Earlier this year, the US's IP Czar (technically, IP "Enforcement Coordinator"), Victoria Espinel, asked for public comment on how her enforcement plan should work. While I had some trouble with the basis for many of the questions (which all seemed to assume that greater enforcement was, without question, a good thing), I still submitted my own comments. Soon afterwards, I pointed to an absolute must read filing by NetCoalition/CCIA, which was 23 pages of brilliance, picking apart the claims of various pro-stronger-copyright groups one-by-one. Since then, a few key reports have been released, and, in response, Jonathan Band, who wrote much of the original report, alerts our attention to the fact that NetCoalition/CCIA have filed supplemental comments with Espinel (pdf) based on those reports:
The filing talks about those three reports -- all of which we've discussed here previously -- to reiterate some of the key points made in the original filing. The first, of course, is the GAO report that debunked the claims from industry studies about all of the "losses" caused by infringement. Amusingly, that GAO report was required by the same law that created the IP Czar position in the first place, the ProIP Act. The filing notes, by the way, that the GAO's mandate for the report didn't even say it had to investigate copyright infringement -- just counterfeiting. However, the GAO appears to have been so troubled by the bogus reports out there that it decided to publicly call those studies into question. As this new filing points out, many of the comments filed by groups in support of strong copyright enforcement, relied on those reports that the GAO has since debunked. This should call into question the legitimacy of those filings entirely.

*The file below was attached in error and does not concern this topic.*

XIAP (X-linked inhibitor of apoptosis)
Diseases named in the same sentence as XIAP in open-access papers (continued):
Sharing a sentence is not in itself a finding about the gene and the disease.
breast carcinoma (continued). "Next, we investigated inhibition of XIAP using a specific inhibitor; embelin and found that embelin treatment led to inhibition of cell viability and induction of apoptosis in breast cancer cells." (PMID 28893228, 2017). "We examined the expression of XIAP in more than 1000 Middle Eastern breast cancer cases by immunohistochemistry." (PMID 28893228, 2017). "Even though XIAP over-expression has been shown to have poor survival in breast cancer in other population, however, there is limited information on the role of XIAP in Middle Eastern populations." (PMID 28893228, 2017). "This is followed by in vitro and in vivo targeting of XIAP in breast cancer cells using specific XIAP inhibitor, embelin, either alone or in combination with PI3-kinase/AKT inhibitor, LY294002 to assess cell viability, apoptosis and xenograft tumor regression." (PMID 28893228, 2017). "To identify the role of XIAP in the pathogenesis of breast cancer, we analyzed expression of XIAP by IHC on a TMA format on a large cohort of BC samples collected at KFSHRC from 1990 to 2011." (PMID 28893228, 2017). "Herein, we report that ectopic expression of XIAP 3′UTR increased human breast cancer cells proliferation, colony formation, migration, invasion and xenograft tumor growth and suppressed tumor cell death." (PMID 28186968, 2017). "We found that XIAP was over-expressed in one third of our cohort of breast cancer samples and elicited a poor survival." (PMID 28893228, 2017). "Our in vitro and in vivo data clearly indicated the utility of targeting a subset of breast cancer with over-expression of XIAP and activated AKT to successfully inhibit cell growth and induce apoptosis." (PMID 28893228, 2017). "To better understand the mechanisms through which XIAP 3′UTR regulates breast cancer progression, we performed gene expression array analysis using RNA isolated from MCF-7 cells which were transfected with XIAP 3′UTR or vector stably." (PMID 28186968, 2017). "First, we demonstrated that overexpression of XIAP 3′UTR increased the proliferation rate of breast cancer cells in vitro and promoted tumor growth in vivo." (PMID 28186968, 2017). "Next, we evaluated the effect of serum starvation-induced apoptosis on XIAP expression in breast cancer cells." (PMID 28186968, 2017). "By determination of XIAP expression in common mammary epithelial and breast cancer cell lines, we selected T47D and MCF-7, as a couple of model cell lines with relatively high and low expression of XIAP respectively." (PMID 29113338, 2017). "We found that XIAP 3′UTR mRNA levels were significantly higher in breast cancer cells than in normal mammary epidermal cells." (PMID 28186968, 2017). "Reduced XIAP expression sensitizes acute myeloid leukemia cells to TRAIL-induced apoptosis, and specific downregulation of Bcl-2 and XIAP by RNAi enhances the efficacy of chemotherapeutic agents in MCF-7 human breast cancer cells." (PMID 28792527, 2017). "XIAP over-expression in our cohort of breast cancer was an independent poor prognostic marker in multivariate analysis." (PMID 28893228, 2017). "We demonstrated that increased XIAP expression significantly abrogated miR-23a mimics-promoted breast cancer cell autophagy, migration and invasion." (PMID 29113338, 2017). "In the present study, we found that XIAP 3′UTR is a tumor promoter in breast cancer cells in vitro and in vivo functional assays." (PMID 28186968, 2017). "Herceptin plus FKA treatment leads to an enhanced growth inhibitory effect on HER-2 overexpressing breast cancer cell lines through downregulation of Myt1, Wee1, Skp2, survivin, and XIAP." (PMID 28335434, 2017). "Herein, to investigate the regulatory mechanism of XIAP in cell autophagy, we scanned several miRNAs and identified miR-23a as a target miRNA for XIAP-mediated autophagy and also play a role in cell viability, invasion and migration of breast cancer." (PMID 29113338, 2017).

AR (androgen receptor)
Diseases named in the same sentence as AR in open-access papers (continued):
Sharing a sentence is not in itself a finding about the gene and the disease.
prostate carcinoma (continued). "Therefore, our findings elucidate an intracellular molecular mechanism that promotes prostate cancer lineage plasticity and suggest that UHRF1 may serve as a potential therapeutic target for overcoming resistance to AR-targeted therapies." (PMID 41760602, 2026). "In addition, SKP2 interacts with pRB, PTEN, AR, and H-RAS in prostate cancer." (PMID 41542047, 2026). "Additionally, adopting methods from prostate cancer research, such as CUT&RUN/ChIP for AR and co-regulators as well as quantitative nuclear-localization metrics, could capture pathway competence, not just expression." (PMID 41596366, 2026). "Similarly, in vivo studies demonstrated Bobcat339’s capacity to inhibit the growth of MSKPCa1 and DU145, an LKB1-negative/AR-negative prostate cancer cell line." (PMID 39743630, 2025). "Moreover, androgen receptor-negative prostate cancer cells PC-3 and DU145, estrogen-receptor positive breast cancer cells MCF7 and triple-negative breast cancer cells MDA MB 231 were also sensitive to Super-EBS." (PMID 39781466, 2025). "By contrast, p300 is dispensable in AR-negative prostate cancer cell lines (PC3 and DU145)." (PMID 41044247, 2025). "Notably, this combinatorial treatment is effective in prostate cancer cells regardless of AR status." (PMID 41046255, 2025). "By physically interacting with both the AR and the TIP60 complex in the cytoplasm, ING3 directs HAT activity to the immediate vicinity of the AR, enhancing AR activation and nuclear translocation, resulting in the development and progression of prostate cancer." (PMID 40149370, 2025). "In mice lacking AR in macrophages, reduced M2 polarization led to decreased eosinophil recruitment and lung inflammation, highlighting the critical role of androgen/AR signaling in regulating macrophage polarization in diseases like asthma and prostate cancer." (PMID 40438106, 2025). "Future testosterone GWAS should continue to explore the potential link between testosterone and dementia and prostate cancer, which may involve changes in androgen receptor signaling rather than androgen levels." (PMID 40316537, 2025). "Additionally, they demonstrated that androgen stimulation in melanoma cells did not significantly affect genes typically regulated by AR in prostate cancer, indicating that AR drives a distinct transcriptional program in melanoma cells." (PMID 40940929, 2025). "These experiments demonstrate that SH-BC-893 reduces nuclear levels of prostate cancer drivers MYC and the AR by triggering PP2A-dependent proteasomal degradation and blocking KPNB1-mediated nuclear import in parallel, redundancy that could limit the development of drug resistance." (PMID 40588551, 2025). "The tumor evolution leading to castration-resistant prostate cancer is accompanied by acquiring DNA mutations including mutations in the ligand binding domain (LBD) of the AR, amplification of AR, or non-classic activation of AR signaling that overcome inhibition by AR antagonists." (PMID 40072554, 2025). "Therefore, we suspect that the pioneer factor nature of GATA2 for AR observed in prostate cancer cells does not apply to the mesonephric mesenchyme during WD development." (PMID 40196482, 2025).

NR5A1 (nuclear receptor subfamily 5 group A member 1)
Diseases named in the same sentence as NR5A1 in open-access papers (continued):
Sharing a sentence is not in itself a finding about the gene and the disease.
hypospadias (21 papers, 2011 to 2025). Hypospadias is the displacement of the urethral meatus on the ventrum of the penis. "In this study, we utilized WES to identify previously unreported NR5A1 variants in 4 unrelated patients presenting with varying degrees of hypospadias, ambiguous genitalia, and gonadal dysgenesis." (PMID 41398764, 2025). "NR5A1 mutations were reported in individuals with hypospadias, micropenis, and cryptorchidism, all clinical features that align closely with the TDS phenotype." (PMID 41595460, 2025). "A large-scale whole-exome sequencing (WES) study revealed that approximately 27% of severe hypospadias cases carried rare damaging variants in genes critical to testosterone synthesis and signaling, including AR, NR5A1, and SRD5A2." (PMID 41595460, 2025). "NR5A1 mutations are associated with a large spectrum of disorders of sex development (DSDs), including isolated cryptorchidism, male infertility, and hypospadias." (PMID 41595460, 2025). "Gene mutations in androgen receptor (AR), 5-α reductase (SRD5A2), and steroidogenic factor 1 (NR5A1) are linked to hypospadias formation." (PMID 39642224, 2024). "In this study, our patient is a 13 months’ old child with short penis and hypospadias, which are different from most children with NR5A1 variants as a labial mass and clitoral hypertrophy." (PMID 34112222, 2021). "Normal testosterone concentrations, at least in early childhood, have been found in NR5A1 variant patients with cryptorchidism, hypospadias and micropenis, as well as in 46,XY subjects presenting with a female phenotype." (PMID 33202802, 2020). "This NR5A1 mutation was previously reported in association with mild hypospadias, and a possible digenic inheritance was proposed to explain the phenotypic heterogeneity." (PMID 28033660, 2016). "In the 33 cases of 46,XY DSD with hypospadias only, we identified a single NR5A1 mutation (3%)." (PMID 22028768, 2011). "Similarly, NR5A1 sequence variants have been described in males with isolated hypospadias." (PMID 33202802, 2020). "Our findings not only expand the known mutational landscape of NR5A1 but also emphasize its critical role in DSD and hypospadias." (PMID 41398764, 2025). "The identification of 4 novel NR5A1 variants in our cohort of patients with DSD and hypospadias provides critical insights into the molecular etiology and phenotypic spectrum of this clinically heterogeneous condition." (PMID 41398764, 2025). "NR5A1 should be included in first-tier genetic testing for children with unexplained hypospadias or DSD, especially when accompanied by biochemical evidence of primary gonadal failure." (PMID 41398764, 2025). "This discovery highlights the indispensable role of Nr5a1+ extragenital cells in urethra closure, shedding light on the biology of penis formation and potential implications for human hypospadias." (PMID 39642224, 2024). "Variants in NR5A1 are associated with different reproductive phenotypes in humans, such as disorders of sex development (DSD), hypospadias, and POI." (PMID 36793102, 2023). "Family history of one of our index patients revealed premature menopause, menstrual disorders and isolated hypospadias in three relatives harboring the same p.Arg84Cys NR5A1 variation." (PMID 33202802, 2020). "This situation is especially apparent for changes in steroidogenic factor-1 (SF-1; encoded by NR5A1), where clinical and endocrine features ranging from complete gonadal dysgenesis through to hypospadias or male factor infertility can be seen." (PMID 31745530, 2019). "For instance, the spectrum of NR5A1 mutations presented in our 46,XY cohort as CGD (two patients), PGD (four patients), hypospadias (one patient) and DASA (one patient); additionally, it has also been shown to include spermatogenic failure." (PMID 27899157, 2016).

Second, this supplemental filing highlights that ridiculous Chamber of Commerce report that we highlighted recently as well. It was the one that couldn't pass the laugh test, because it lumped in pretty much every company in what it decided were "IP-intensive industries" and compared them to companies in what it considered to be "non-IP-intensive industries" and then assumed, with no proof whatsoever, that all of the benefits to those IP-intensive industries came from intellectual property laws. The report was so ridiculous that no one who actually read the details could take it seriously. But, that's the problem. Very few people actually do read the details. The whole point of the report is to just take the distorted headline and reuse it. Thankfully, Band and others in this filing are trying to make it clear to the White House that the Chamber of Commerce's report is not an accurate description of what's going on.
Finally, it highlights CCIA's own report -- using the very same methodology as those who claim the "copyright industries" contribute $1.52 trillion to the economy -- to show that exceptions to copyright (such as fair use) contribute much, much more to the economy. Who knows if Espinel, or others at the White House are paying attention to the details in these filings, but these two filings from NetCoalition/CCIA are incredibly detailed and well supported with evidence. Hopefully someone in the White House is paying attention.